• Nazi Germany and Jewish Question The main theme of the entire speech made by SS in which we shall be analyzing in this section of the paper is about this group’s mission and strategies towards the implementation of orders handed […]
  • The Influences of Neutral Countries in WW2 The validity of this suggestion can be illustrated, in regards to what historians know about the influences of the mentioned countries on WW2: Sweden Up until the year 1944, Sweden used to be in the […]
  • Motivation in Combat: The German Soldier in World War II Omer Bartov’s Hitler’s army: Soldiers, Nazis, and war in the Third Reich represents a good example of such a literature, because in it, the author had made a point in trying to reveal the conceptual […]
  • “The Blitzkrieg Myth: How Hitler and the Allies Misread The Strategic Realities of World War II” by John Mosier In order to present a clear picture of German participation in the war and the reasons, which provoked these people to fight and kill, it is necessary to concentrate on various sources and perspectives and […]
  • Role of WWII in Shaping America’s History Boost to the Economy The entry of the United States into WWII was a major boost to the economy that was still reeling from the effects of the Great Depression of 1930.
  • Controversies of World War II It is believed that Roosevelt wanted to engage Japan in war and the only way to achieve this was by allowing Japan to attack the Harbor.
  • Western Women in World War Two The only means to win the war was to involve large population of women in employment since millions of men were at war and the rest of the male population was not enough to occupy […]
  • Critical Analysis of “Walking Since Daybreak: A Story of Eastern Europe, World War II, and the Heart of Our Century” by Modris Eksteins The author presents a story of a people mixed with fear, anxiety and hope as the main characters of the book are caught in the traumatic experience of the war.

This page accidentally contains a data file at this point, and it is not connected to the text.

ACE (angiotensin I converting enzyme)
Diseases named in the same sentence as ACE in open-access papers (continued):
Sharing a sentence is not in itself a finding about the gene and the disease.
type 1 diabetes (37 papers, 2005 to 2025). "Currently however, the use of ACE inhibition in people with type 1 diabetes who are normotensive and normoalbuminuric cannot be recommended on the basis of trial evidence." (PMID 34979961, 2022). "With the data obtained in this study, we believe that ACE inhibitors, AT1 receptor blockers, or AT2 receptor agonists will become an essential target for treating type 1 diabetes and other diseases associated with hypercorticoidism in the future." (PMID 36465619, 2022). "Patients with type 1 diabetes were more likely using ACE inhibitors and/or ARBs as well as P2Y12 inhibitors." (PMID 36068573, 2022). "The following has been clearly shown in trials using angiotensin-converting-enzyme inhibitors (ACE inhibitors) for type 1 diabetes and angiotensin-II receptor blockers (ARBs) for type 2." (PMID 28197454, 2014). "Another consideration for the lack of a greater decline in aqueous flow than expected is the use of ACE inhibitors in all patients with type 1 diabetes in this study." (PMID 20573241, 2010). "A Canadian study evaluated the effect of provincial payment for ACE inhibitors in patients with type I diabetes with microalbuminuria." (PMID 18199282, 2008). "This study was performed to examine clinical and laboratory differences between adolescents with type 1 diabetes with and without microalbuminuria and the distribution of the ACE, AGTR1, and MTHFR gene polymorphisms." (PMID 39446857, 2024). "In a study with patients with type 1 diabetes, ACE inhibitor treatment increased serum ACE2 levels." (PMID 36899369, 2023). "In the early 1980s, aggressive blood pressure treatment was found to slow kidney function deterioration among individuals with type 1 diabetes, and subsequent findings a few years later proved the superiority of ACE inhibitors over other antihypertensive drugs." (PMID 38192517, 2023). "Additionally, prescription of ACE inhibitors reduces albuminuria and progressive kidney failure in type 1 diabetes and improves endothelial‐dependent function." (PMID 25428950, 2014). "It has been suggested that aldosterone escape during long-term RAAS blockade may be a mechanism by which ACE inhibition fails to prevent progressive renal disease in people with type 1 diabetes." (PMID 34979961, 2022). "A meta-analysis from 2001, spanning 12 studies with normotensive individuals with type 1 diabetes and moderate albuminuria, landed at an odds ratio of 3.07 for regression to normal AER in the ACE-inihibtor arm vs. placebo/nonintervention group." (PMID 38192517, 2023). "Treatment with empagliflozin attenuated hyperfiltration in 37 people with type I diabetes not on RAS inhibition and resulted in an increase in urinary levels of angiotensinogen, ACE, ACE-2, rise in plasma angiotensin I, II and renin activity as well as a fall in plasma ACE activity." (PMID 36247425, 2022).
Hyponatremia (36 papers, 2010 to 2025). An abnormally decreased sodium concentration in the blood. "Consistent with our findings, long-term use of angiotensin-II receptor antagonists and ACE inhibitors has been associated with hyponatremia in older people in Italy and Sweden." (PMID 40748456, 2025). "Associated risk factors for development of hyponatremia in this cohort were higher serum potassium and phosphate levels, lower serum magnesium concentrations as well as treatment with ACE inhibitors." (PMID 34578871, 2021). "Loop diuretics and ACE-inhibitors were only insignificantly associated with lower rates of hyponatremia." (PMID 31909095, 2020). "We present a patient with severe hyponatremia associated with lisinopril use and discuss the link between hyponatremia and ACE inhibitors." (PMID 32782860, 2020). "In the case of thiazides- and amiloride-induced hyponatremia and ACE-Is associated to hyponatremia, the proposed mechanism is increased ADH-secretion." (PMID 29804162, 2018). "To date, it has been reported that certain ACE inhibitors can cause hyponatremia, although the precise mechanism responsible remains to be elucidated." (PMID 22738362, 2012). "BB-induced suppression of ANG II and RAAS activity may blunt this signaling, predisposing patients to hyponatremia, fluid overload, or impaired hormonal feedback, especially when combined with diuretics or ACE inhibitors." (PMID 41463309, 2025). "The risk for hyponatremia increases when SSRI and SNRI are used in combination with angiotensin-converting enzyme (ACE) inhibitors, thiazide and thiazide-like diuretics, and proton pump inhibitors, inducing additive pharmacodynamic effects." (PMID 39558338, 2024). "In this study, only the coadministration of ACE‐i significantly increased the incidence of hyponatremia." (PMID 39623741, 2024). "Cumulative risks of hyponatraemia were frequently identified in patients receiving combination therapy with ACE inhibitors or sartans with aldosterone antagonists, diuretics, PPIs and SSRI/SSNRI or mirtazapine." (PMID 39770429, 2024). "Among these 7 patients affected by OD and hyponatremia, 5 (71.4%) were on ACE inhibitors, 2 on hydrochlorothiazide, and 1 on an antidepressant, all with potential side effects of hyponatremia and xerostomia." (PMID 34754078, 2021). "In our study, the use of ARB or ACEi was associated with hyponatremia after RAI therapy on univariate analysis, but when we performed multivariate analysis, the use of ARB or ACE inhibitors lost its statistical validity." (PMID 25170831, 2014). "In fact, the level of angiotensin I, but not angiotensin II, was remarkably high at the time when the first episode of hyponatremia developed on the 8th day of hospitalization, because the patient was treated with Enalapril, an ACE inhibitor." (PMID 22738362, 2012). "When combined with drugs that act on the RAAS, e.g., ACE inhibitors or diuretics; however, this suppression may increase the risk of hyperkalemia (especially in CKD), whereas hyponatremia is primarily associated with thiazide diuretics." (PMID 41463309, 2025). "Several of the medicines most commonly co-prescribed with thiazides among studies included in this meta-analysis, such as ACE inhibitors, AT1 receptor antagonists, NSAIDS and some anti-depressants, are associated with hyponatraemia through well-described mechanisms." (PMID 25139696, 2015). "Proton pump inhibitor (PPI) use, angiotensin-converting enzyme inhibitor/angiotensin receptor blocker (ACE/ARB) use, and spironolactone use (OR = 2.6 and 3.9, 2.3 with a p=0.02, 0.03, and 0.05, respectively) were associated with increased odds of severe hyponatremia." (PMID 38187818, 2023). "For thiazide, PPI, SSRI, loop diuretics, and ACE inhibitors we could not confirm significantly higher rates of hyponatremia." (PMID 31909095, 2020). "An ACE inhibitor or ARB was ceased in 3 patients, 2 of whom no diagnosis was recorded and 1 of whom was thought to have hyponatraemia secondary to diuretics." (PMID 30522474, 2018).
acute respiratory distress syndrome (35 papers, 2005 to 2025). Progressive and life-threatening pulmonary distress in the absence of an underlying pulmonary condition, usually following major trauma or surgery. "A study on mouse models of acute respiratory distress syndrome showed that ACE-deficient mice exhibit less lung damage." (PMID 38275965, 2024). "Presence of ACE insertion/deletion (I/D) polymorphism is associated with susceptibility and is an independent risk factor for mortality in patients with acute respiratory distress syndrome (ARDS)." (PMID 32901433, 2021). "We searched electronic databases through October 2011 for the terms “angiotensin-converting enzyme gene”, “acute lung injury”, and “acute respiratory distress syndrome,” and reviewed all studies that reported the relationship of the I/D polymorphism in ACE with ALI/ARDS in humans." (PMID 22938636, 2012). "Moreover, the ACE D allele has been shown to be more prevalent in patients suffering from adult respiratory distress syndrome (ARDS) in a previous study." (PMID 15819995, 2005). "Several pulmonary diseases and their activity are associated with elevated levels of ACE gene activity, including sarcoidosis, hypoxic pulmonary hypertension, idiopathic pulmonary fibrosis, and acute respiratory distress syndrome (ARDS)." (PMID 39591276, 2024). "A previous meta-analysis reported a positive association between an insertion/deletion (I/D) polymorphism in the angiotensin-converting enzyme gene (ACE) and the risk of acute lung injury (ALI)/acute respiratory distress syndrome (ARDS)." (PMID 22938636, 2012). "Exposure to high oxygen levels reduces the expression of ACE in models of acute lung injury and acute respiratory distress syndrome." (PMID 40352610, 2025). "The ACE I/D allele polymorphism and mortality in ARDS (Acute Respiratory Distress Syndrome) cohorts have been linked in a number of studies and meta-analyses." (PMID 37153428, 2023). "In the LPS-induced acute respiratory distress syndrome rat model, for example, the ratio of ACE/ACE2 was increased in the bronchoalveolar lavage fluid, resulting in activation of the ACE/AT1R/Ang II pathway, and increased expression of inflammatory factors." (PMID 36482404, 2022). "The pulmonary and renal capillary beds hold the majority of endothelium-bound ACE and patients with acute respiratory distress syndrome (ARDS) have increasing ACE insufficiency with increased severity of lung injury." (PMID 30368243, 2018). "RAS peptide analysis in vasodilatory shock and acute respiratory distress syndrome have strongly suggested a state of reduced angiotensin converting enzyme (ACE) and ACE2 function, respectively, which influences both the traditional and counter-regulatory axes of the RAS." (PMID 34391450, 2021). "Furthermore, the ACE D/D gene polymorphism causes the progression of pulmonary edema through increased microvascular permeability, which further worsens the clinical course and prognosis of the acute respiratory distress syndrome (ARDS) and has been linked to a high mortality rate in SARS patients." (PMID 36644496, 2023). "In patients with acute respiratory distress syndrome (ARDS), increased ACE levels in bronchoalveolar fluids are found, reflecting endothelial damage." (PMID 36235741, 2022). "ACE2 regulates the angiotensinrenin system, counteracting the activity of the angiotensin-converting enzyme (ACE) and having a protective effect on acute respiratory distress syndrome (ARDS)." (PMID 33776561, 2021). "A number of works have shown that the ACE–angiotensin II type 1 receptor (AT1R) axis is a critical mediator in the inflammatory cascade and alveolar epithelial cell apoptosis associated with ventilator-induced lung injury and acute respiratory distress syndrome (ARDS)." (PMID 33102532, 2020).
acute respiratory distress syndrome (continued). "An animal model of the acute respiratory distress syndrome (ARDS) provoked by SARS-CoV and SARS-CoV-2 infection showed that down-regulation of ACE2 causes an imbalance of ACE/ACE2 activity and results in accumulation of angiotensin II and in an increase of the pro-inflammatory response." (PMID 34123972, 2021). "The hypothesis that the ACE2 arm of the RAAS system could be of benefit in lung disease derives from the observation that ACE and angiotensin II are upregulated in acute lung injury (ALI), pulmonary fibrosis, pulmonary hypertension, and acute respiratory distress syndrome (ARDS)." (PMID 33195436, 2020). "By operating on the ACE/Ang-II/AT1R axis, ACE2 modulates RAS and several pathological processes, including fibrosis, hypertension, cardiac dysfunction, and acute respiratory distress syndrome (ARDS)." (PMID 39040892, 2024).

• Development Theories After Second World War Consequently, the rate of growth and development could be measured by the level of savings and investment in physical capital in the country. This theory has included changes in technology into the model of growth […]
  • World War II History The consequences of the war had an impact on the political affairs of the world and resulted in a major change of the course of the history of the world.
  • New Zealands Diplomatic Relations With China Since World War II The Interaction between China and New Zealand became formal in 1976, as a mechanism for curbing USSR influence.”This event was marked when Muldoon travelled to Peking in 1976 to meet Mao Zedong”.”It was plainly stated […]
  • Historical and Geographical Dynamics That Had Shaped China by the End of World War II The end of the World War II was made possible by the initiation of the so-called development processes in the nations that had been involved in the rapid wars, i.e, the implementation of policies that […]
  • The Arab States After the Second World War and the Six-Day War The paper will also discuss the events that led to the six-day war, the major events of the war, the outcome of the war and its contribution to the current political situation in the Middle […]
  • World War II as the Most Devastating War in World History The devastation of the war was mainly due to the advanced military weapons used, from the infantry on the front line to the ships in the sea and the planes in the sky, these weapons […]
  • World War II and Humanism Considering the problem of the effects of the World War II in the long term period it is also possible to find the remnants of the humanistic effect, if it was, or to come across […]
  • The Second World War Unrest The Second World War was the greatest world unrest in the history of humanity. The war came at the time in which the global economy was recovering from a deep depression.
  • European History During World War II This concept was crucial in the Second World War in Europe as there was a “large-scale mobilization of state resources for war to anticipate the modern concept of total war that was typically associated with […]
  • The Major Powers of the Second World War After the First World War, the victors stated that they would do everything to preserve peace in the world. The countries that resisted Hitler’s ambition were referred to as the Allies of the Second World […]